The rain stops, the sun comes out, the air warms and sweetens with the scent of flowers and damp earth and green, growing things. The out of doors beckons, luring you with bird song and open spaces, shady glades and winding roads. You lace up your walking shoes, step outside, breathe deeply, douse yourself with bug spray to keep away the pesky mosquitoes, and hum a happy little tune as you set off. Ah, what a world! What a day! What... is this?
It’s the devil disguised as a deer fly, is what it is. It’s torture dressed up in wings and teeth, a demented demon trained as a kamikaze pilot, impervious to insect repellent and bent on biting you. A single deer fly can turn a simple stroll into a battle for dominance. It’s you or the fly and there is only one victor.
Unlike mosquitoes that dance at a respectable distance from bug spray, deer flies don’t. They buzz and bomb, darting in devious circles first one way and then another. They swoop down out of nowhere, whirl in a mad dance around your head and land only long enough for you to feel their vicious bite. By the time you’ve swatted yourself hard enough to see stars, they’re up in the air again, a whirling dervish with a bit of your flesh clinging to their feverish jaws.
One day last June my daughter Cass and I took advantage of a break in the clouds to go for a quick hike. We set off down the road, arms swinging, legs pumping, glad for the watery sunshine and lifting mists. Abruptly, Cass broke her stride to do an odd little dance. She raised her arms and swung them wildly around her head. She jumped up and then back and then whirled around, bobbing and weaving and punching the air like a boxer. Around her head, darting and whirring like a berserk wind-up toy was a deer fly, its sturdy death-proof body and flashing wings throwing off golden glints.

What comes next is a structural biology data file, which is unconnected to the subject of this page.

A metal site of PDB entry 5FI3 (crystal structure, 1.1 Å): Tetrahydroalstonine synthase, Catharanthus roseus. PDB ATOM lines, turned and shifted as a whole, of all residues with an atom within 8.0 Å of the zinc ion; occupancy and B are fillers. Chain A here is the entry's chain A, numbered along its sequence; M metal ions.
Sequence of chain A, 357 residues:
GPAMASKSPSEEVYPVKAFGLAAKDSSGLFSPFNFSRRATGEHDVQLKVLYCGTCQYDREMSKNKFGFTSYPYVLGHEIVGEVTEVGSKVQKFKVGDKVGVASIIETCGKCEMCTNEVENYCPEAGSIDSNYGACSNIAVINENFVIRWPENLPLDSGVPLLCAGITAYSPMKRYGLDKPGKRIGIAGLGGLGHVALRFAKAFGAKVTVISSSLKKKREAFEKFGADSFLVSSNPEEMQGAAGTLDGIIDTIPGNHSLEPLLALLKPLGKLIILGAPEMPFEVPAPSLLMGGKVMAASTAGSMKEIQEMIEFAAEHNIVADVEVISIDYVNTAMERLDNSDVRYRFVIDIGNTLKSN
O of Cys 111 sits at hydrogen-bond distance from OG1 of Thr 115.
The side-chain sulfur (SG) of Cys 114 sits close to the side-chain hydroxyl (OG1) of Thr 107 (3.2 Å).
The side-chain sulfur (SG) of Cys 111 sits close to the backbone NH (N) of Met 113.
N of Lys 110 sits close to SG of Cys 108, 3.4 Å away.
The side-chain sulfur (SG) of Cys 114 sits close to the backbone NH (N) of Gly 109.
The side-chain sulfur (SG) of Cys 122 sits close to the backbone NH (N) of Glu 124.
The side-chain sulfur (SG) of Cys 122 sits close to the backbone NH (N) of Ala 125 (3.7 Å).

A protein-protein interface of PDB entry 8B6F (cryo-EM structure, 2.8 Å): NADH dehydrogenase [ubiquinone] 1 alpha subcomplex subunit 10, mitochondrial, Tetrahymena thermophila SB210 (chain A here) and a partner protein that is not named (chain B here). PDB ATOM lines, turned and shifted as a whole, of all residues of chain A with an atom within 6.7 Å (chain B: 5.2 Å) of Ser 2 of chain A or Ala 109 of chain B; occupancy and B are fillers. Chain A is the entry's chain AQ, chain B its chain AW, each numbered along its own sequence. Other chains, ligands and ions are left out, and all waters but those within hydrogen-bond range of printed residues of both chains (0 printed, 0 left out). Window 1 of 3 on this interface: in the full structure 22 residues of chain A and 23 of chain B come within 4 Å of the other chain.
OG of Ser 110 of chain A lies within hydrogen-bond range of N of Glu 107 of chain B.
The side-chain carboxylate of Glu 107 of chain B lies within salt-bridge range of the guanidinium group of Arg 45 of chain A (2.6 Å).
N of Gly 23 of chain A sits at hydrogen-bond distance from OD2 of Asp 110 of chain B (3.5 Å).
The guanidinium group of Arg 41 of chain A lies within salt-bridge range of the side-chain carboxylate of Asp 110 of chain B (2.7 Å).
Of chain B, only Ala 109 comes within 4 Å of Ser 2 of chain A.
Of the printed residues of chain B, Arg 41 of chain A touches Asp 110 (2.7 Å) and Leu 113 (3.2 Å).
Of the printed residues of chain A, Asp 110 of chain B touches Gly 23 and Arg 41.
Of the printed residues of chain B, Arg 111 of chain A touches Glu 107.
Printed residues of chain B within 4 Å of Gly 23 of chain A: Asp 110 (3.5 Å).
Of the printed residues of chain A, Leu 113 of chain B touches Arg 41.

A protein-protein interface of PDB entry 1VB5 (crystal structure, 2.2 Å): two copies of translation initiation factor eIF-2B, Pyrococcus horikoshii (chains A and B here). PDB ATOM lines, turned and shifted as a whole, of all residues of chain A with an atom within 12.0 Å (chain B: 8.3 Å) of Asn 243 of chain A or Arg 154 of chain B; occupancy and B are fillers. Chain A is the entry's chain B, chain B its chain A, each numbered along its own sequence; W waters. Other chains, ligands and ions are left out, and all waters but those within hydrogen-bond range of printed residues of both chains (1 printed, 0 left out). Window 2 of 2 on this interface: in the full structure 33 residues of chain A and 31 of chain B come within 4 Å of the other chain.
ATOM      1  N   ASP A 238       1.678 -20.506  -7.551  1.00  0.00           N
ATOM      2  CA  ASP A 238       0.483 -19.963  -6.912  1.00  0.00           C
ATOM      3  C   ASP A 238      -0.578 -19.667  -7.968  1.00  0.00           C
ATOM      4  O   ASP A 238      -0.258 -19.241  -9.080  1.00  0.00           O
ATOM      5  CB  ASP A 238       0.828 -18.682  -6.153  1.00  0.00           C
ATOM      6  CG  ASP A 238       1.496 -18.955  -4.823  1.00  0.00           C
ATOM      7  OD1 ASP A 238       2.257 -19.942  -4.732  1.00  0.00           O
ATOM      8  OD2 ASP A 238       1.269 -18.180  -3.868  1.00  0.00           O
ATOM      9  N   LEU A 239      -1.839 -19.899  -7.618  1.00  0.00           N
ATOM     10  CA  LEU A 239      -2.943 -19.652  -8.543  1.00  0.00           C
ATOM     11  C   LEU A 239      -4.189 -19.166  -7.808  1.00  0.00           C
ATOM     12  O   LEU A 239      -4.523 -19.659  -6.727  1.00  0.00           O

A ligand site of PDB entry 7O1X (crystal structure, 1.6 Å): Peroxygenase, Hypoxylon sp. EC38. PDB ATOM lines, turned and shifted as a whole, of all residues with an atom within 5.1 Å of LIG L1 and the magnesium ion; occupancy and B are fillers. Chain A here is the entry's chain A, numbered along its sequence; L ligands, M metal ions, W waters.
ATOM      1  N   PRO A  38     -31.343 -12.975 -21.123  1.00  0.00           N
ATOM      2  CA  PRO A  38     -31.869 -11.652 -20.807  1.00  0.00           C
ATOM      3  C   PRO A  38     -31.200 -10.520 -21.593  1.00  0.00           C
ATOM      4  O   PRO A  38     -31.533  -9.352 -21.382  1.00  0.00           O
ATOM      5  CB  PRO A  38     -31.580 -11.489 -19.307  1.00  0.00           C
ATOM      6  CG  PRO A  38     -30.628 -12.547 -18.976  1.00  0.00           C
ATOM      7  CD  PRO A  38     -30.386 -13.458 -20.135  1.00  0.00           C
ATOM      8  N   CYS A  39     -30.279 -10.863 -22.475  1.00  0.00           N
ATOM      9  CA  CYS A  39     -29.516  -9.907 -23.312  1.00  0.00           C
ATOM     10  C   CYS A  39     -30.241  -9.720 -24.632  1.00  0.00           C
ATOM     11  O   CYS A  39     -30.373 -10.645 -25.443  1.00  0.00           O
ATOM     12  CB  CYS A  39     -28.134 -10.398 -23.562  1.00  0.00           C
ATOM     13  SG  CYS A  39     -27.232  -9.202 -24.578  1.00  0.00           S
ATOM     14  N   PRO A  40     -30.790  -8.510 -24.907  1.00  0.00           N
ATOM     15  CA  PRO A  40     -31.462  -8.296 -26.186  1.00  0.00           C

“Stand still,” I instructed, “and I’ll whack it.”
I clapped my hands where the fly was and missed, clapped again to the left of it and then to the right. I jumped and clapped, sidestepped and clapped. Cass ducked, her arms wrapped around her head. Then “Ouch!” she yelled and slapped at a bit of her unprotected neck. The fly turned a somersault, tumbling down before righting itself and zooming straight for my face.
Hastily I grabbed a fallen twig with several leaves still attached. Cass grabbed another, swinging it around and around her head. We broke into a gentle trot, then a mad gallop for home, swinging our branches and yelling, “Get away! Get away!”
A car passed, the driver taking in our disheveled appearance and the leafy branches clutched in our fists. We saluted jauntily as though leafy bouquets were every bit as reasonable as flowers. His expression indicated he had no idea how lucky he was to be encased in metal and capable of going faster than a deer fly.